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Whether you’ve got loads left over from Christmas, or have a precious block you wish to enjoy over the next couple of months, you must know how to store it for it to last as long as possible. Here are several food storage hacks to consider to keep cheese mould-free. 


Patricia Michelson of La Fromagerie, London said you’ll have “problems if you don’t follow a few basics”. 

She suggests double-wrapping cheese – in “waxed paper or baking parchment”, not cling film. 

The wrapped cheese should then be kept in a “plastic container lined with a dampened kitchen towel or cloth”. 

The container needs to be airtight and placed into the fridge as this is where the temperature is usually the most constant. The cheese will keep for as long as it takes to eat it. 

Sugar cubes 

There’s another method Patricia recommends, and she calls it the “magic/science part”. 

She suggests putting two “bog-standard sugar cubes in with the cheese, then seal and refrigerate”. 

The sugar helps to regulate the atmosphere inside the box, keeping the cheese fresher. 

Over time, the sugar will start to melt, but Patricia says “you’ll have [probably] used the cheese before that happens”.

If not, clean the box, replace the damp cloth and put the cheese back in with two new sugar cubes, she told The Guardian. 


Instead of using cling film or wax paper, experts at Delish suggest rubbing a little flavourless olive or vegetable oil onto the surface of the cheese. 

The oil prevents the cheese from hardening or potentially growing mould.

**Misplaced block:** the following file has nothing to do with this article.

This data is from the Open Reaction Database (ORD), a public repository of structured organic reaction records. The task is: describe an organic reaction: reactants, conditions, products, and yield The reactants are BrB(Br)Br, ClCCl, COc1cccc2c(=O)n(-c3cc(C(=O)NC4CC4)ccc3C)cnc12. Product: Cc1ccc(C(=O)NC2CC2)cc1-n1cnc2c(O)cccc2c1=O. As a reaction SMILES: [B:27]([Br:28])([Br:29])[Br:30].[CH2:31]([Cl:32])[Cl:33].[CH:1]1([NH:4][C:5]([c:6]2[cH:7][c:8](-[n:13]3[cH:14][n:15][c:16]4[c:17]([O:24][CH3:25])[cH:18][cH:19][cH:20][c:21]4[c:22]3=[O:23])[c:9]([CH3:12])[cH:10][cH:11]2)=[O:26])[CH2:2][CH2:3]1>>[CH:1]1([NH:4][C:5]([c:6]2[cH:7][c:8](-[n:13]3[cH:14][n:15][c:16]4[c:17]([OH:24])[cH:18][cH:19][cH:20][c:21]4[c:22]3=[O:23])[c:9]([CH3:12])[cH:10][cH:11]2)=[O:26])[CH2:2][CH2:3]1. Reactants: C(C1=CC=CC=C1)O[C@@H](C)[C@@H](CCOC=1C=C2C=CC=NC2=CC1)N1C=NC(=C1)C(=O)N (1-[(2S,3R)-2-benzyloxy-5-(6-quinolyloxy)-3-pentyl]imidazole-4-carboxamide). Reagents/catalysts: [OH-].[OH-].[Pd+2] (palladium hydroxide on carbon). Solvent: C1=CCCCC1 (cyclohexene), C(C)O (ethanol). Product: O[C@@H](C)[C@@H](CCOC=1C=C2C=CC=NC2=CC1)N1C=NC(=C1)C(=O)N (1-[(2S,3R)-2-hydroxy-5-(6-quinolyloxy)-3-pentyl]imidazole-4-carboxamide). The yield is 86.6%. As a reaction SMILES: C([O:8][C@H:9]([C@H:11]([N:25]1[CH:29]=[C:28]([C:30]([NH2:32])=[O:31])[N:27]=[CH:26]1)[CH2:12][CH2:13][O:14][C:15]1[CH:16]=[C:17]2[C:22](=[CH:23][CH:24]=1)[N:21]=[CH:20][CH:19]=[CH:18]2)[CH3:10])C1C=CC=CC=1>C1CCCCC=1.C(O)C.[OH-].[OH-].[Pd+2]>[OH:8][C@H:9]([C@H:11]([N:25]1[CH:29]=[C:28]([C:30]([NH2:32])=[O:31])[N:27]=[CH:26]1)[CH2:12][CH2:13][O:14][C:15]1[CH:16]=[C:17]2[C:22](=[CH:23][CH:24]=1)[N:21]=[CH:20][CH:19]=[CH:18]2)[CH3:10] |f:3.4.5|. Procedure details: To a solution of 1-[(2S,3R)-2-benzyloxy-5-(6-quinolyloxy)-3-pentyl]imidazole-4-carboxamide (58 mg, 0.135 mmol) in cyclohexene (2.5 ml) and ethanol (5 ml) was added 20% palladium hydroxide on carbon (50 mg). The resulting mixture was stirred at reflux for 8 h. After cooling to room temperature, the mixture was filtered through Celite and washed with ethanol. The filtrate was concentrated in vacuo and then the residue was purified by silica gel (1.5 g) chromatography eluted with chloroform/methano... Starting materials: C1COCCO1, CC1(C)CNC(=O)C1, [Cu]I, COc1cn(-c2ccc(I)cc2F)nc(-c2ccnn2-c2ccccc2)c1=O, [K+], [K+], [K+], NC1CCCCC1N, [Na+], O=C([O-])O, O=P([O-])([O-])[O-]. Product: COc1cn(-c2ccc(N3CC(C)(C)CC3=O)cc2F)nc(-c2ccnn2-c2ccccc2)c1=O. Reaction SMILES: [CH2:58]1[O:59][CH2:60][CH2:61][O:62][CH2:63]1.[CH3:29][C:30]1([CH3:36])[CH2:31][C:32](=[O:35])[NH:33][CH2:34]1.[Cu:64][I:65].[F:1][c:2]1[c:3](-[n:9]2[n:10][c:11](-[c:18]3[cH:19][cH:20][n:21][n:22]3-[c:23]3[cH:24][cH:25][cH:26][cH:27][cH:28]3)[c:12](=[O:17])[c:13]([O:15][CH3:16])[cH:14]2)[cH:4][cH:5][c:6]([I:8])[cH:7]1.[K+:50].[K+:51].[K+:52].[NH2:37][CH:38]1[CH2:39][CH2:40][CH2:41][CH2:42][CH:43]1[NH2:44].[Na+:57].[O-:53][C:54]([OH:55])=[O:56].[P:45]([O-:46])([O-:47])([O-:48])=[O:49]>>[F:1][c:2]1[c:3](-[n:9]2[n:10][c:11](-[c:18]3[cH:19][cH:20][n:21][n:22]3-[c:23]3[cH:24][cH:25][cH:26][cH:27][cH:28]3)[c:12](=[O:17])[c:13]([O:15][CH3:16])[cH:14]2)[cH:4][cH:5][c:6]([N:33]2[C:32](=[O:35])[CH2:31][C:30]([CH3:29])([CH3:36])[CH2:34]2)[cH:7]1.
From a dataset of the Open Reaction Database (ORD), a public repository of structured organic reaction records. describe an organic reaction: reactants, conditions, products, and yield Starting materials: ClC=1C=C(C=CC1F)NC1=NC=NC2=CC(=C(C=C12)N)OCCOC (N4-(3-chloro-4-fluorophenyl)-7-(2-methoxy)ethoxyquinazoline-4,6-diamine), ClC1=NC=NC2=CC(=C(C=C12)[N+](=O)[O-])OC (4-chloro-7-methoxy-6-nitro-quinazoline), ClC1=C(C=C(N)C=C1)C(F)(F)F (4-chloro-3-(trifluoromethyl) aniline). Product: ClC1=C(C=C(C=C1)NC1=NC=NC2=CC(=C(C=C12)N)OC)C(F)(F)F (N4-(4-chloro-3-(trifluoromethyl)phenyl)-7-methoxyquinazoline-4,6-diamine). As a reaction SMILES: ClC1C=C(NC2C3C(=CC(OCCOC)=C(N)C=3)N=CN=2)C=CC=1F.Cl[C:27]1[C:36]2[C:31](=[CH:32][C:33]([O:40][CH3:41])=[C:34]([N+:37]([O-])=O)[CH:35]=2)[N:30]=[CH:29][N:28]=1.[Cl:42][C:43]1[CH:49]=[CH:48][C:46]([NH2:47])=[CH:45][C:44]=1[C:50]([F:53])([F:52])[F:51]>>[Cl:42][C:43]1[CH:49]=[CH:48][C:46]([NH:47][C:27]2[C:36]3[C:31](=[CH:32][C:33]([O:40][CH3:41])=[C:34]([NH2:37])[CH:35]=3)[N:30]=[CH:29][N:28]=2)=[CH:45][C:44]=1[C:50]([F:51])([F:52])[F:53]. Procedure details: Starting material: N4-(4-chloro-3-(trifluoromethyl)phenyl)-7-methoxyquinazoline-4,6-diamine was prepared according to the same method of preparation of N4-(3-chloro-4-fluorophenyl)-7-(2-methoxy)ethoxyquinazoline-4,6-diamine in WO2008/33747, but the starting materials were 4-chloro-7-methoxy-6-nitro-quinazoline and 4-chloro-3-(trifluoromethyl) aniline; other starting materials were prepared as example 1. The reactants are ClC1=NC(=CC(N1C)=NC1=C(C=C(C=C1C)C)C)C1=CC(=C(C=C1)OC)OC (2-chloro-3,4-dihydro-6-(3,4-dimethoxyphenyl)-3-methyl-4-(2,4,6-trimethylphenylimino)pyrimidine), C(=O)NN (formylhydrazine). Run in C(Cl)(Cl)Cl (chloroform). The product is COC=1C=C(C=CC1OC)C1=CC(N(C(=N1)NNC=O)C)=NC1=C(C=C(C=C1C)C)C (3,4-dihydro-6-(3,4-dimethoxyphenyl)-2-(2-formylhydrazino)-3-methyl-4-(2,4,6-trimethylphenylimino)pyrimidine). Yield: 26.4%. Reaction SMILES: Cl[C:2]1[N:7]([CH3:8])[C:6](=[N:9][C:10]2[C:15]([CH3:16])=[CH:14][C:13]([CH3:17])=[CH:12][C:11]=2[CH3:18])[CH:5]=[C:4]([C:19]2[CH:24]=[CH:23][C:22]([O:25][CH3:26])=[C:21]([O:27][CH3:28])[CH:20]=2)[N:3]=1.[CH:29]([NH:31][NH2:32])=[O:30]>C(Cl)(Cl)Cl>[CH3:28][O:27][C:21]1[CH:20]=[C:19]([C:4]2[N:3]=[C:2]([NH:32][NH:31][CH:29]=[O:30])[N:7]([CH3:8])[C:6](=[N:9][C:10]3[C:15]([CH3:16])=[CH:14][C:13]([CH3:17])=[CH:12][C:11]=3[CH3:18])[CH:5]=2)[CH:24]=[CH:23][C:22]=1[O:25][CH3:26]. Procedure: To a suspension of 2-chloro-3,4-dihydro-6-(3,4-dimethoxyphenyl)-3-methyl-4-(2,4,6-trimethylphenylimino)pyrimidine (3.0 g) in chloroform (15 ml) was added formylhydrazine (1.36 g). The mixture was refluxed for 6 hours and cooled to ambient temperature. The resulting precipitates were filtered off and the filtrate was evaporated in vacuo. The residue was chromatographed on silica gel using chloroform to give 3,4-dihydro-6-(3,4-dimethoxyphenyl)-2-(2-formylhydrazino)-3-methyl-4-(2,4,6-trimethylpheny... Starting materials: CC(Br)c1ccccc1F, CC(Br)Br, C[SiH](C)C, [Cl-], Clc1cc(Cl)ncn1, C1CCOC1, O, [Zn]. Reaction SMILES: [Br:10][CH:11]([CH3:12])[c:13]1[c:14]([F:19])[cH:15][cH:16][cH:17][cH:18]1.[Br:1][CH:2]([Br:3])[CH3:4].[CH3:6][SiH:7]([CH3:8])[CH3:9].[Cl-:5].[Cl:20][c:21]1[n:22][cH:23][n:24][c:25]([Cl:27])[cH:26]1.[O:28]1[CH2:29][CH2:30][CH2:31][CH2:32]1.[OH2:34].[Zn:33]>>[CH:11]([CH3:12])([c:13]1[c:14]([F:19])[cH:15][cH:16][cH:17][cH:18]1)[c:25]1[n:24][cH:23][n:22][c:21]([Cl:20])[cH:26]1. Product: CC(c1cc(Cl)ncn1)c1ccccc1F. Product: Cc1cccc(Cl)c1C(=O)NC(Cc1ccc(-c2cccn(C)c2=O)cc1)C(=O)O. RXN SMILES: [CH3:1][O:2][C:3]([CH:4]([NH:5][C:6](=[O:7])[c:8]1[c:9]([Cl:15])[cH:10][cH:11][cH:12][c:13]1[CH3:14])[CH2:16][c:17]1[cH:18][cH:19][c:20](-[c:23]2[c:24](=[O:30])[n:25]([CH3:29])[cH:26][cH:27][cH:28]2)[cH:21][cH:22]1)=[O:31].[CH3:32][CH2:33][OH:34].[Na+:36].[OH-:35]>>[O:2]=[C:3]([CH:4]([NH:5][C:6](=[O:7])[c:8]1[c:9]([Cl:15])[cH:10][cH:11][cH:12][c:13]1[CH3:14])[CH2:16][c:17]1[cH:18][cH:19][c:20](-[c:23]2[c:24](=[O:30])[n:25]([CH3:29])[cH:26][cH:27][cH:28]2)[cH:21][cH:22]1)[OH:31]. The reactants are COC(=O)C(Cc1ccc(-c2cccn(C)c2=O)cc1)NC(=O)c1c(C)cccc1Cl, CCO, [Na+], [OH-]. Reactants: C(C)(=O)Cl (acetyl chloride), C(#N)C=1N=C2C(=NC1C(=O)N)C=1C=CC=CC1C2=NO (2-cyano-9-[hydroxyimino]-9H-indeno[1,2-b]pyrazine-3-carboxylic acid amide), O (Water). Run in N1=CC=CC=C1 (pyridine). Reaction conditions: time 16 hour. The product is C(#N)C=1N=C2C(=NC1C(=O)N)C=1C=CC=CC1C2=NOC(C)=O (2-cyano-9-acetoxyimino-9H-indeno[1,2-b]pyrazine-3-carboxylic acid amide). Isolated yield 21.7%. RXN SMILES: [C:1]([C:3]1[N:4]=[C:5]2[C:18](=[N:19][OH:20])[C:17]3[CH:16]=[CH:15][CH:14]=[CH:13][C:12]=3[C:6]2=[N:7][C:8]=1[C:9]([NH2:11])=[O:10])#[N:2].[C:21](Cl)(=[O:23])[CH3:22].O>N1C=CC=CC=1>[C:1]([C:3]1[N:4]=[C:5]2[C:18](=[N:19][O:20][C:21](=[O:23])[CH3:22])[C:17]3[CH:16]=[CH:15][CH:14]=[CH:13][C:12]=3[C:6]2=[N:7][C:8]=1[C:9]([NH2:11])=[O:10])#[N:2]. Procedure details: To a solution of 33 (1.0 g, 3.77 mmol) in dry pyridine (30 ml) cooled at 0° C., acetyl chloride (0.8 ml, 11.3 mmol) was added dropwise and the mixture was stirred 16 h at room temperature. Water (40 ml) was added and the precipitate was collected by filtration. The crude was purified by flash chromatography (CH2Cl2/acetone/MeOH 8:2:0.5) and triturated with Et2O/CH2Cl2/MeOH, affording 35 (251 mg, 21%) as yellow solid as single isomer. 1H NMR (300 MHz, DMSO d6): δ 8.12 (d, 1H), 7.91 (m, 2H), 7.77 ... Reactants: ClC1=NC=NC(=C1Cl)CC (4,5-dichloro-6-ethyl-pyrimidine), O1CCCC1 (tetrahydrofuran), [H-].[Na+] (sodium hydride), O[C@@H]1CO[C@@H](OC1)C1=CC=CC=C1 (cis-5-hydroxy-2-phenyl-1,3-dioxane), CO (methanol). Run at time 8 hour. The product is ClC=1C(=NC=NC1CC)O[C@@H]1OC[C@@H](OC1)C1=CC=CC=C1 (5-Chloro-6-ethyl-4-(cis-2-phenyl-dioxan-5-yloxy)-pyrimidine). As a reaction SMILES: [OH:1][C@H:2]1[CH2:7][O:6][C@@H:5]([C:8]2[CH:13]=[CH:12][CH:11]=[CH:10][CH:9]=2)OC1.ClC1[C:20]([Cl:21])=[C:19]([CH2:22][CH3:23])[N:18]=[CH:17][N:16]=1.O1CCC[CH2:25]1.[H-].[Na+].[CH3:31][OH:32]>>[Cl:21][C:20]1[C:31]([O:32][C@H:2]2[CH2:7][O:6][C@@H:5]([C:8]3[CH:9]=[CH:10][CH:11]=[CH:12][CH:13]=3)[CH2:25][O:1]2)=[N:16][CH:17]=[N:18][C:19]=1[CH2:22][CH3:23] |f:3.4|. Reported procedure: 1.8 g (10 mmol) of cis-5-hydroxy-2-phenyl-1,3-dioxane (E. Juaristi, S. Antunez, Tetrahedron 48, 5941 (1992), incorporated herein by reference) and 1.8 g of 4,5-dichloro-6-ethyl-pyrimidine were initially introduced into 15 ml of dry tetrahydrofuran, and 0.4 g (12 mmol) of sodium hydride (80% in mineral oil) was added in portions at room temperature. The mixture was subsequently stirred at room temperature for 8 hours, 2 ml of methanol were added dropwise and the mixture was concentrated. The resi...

The cheese can be placd in a container, or on a plate in the fridge without being covered. 

Location in fridge 

If you have space, use the vegetable drawers to store cheese. 

There is balanced humidity in the veg drawers and this area is more likely to keep at a constant temperature. 

As well as this, the cheese will be kept away from the back of the fridge where it can potentially frost and cause the cheese to freeze. 

Some fridges have a special cheese compartment, so utilise this.


For anyone who can’t consume their cheese before the use-by date Sarah Taylor, food hygiene expert at High Speed Training previously told Express.co.uk to freeze cheese. 

“This will extend the shelf life of it, but the process of freezing cheese will affect the texture, and the flavour of the product,” she explained. “Cheeses that have a high moisture content, for example soft cheeses like brie and camembert, risk forming ice crystals when frozen, and the low temperatures can also suck the moisture out of them, causing them to dry out. 

“It is not recommended that you freeze any cheese you want to enjoy eating on a cheeseboard, however freezing a block of cheddar that you intend to grate and use as an ingredient in your cauliflower cheese recipe is fine. 

“If you do decide to freeze cheese, wrap it in waxed cheese paper or baking parchment and place in an airtight container before popping it in the freezer, and use within six months.” 

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